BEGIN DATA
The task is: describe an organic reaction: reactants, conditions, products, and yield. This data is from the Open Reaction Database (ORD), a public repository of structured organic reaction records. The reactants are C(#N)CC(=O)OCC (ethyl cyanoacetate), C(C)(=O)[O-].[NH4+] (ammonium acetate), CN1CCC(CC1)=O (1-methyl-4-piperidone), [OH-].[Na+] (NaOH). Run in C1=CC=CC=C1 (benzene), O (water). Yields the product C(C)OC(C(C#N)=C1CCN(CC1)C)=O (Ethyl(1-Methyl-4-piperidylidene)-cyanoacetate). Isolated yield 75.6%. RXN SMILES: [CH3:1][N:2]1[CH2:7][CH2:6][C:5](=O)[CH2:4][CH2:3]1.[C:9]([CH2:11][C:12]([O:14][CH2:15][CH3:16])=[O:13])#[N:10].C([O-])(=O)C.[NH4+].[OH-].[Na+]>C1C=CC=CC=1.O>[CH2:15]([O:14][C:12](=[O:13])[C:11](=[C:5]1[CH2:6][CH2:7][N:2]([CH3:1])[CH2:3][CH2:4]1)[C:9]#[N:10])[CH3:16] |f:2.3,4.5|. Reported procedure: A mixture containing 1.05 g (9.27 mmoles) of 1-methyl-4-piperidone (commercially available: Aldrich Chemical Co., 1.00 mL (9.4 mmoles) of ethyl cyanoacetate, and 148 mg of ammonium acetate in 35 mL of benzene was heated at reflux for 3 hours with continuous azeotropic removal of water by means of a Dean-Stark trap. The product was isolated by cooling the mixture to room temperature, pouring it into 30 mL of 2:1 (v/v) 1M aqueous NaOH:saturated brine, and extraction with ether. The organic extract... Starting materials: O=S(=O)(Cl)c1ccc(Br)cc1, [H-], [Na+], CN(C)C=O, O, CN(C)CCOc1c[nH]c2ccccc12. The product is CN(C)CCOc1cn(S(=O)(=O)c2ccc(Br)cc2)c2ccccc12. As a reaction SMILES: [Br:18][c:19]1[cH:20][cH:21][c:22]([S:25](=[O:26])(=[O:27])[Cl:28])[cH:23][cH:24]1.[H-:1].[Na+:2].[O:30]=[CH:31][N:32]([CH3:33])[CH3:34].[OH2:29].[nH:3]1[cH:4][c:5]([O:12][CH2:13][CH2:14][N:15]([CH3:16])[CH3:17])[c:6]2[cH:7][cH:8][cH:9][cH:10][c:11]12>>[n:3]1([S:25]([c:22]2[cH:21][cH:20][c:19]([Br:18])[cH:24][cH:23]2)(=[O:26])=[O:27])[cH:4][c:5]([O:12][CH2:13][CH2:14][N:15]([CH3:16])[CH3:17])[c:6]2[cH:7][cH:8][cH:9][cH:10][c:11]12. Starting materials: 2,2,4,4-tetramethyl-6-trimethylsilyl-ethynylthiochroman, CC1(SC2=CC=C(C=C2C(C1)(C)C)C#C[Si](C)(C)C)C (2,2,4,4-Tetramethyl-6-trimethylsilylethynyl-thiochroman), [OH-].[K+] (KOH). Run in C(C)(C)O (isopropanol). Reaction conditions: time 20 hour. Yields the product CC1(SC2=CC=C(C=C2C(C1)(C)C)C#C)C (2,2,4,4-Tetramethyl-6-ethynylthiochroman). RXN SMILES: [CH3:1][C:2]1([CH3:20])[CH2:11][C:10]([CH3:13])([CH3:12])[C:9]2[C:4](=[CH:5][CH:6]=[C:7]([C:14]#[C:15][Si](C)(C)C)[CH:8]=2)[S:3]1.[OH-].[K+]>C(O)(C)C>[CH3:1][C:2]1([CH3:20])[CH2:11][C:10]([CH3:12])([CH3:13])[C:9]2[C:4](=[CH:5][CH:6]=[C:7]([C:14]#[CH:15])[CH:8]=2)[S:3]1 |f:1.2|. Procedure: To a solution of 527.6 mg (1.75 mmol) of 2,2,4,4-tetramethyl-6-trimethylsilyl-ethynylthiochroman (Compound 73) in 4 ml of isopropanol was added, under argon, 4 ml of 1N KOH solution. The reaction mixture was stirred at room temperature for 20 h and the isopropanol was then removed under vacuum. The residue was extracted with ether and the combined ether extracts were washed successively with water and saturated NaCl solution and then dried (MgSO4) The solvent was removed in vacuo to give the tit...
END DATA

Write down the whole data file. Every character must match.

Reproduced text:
The task is: describe an organic reaction: reactants, conditions, products, and yield. This data is from the Open Reaction Database (ORD), a public repository of structured organic reaction records. The reactants are C(#N)CC(=O)OCC (ethyl cyanoacetate), C(C)(=O)[O-].[NH4+] (ammonium acetate), CN1CCC(CC1)=O (1-methyl-4-piperidone), [OH-].[Na+] (NaOH). Run in C1=CC=CC=C1 (benzene), O (water). Yields the product C(C)OC(C(C#N)=C1CCN(CC1)C)=O (Ethyl(1-Methyl-4-piperidylidene)-cyanoacetate). Isolated yield 75.6%. RXN SMILES: [CH3:1][N:2]1[CH2:7][CH2:6][C:5](=O)[CH2:4][CH2:3]1.[C:9]([CH2:11][C:12]([O:14][CH2:15][CH3:16])=[O:13])#[N:10].C([O-])(=O)C.[NH4+].[OH-].[Na+]>C1C=CC=CC=1.O>[CH2:15]([O:14][C:12](=[O:13])[C:11](=[C:5]1[CH2:6][CH2:7][N:2]([CH3:1])[CH2:3][CH2:4]1)[C:9]#[N:10])[CH3:16] |f:2.3,4.5|. Reported procedure: A mixture containing 1.05 g (9.27 mmoles) of 1-methyl-4-piperidone (commercially available: Aldrich Chemical Co., 1.00 mL (9.4 mmoles) of ethyl cyanoacetate, and 148 mg of ammonium acetate in 35 mL of benzene was heated at reflux for 3 hours with continuous azeotropic removal of water by means of a Dean-Stark trap. The product was isolated by cooling the mixture to room temperature, pouring it into 30 mL of 2:1 (v/v) 1M aqueous NaOH:saturated brine, and extraction with ether. The organic extract... Starting materials: O=S(=O)(Cl)c1ccc(Br)cc1, [H-], [Na+], CN(C)C=O, O, CN(C)CCOc1c[nH]c2ccccc12. The product is CN(C)CCOc1cn(S(=O)(=O)c2ccc(Br)cc2)c2ccccc12. As a reaction SMILES: [Br:18][c:19]1[cH:20][cH:21][c:22]([S:25](=[O:26])(=[O:27])[Cl:28])[cH:23][cH:24]1.[H-:1].[Na+:2].[O:30]=[CH:31][N:32]([CH3:33])[CH3:34].[OH2:29].[nH:3]1[cH:4][c:5]([O:12][CH2:13][CH2:14][N:15]([CH3:16])[CH3:17])[c:6]2[cH:7][cH:8][cH:9][cH:10][c:11]12>>[n:3]1([S:25]([c:22]2[cH:21][cH:20][c:19]([Br:18])[cH:24][cH:23]2)(=[O:26])=[O:27])[cH:4][c:5]([O:12][CH2:13][CH2:14][N:15]([CH3:16])[CH3:17])[c:6]2[cH:7][cH:8][cH:9][cH:10][c:11]12. Starting materials: 2,2,4,4-tetramethyl-6-trimethylsilyl-ethynylthiochroman, CC1(SC2=CC=C(C=C2C(C1)(C)C)C#C[Si](C)(C)C)C (2,2,4,4-Tetramethyl-6-trimethylsilylethynyl-thiochroman), [OH-].[K+] (KOH). Run in C(C)(C)O (isopropanol). Reaction conditions: time 20 hour. Yields the product CC1(SC2=CC=C(C=C2C(C1)(C)C)C#C)C (2,2,4,4-Tetramethyl-6-ethynylthiochroman). RXN SMILES: [CH3:1][C:2]1([CH3:20])[CH2:11][C:10]([CH3:13])([CH3:12])[C:9]2[C:4](=[CH:5][CH:6]=[C:7]([C:14]#[C:15][Si](C)(C)C)[CH:8]=2)[S:3]1.[OH-].[K+]>C(O)(C)C>[CH3:1][C:2]1([CH3:20])[CH2:11][C:10]([CH3:12])([CH3:13])[C:9]2[C:4](=[CH:5][CH:6]=[C:7]([C:14]#[CH:15])[CH:8]=2)[S:3]1 |f:1.2|. Procedure: To a solution of 527.6 mg (1.75 mmol) of 2,2,4,4-tetramethyl-6-trimethylsilyl-ethynylthiochroman (Compound 73) in 4 ml of isopropanol was added, under argon, 4 ml of 1N KOH solution. The reaction mixture was stirred at room temperature for 20 h and the isopropanol was then removed under vacuum. The residue was extracted with ether and the combined ether extracts were washed successively with water and saturated NaCl solution and then dried (MgSO4) The solvent was removed in vacuo to give the tit...